In this paper we have attempted to quantify the impact of QuikSCAT winds on the OPC analysis and warning process. OPC operational QuikSCAT display capabilities will be discussed in section 2. The results of several impact studies will be presented and discussed in section 3. Section 4 addresses data concerns. The capability to detect hurricane force conditions will be discussed in section 5. QuikSCAT winds have also revealed strong wind speed gradients across the oceanic thermal fronts of the western Atlantic. The impact on the forecasters’ ability to see the sensitivity of near-surface winds to the adjoining ocean surface temperature will be discussed in section 6. Summary and conclusions will be given in section 7.

2. OPC operational QuikSCAT display capabilities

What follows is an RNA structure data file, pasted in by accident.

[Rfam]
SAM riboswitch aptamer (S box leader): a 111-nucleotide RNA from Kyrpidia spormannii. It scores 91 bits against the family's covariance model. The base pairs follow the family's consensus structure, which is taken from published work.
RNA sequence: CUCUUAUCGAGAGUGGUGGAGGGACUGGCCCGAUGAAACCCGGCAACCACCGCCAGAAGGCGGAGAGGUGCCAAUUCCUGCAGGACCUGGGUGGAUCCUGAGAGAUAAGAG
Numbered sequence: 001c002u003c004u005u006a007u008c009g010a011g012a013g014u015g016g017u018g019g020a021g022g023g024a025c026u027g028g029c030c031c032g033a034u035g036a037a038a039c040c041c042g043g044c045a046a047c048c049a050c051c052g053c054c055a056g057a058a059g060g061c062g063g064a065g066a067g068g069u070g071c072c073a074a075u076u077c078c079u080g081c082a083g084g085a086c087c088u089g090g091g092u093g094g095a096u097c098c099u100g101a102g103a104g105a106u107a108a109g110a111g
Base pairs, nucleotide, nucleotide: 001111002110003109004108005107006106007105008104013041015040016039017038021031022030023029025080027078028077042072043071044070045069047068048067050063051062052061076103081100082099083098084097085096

The operational forecast centers of the National Centers for Environmental Prediction (NCEP) use the N-AWIPS workstations to display observations, output from a variety of numerical models, and satellite imagery and data. N-AWIPS is also used to generate graphical analyses and forecast products. Each NCEP forecast center has tailored displays, capabilities, and functionality within the N-AWIPS designed for its specific mission and product suite. QuikSCAT winds first became available to OPC forecasters shortly after launch in 1999 via the Internet through the NESDIS Office of Research and Applications (ORA) Web site (http://manati.orbit.nesdis.noaa.gov/quikscat). While the Internet displays were useful to forecasters by allowing them to see the QuikSCAT winds, the data were viewed on a computer separate from the N-AWIPS workstations. There was no capability to overlay or underlay additional datasets with the QuikSCAT winds. When the QuikSCAT winds became available within the N-AWIPS workstations in 2001, this gave forecasters the ability to display and overlay a variety of fields using the same map background while in operational product generation mode. As an example, forecasters are able to overlay the most recent pass of winds from QuikSCAT with conventional satellite imagery while in the process of producing an analysis of surface features or preparing a high seas or offshore warning bulletin. Through their accessibility in the N-AWIPS environment, the QuikSCAT winds have become fully integrated into the OPC analysis and forecast process.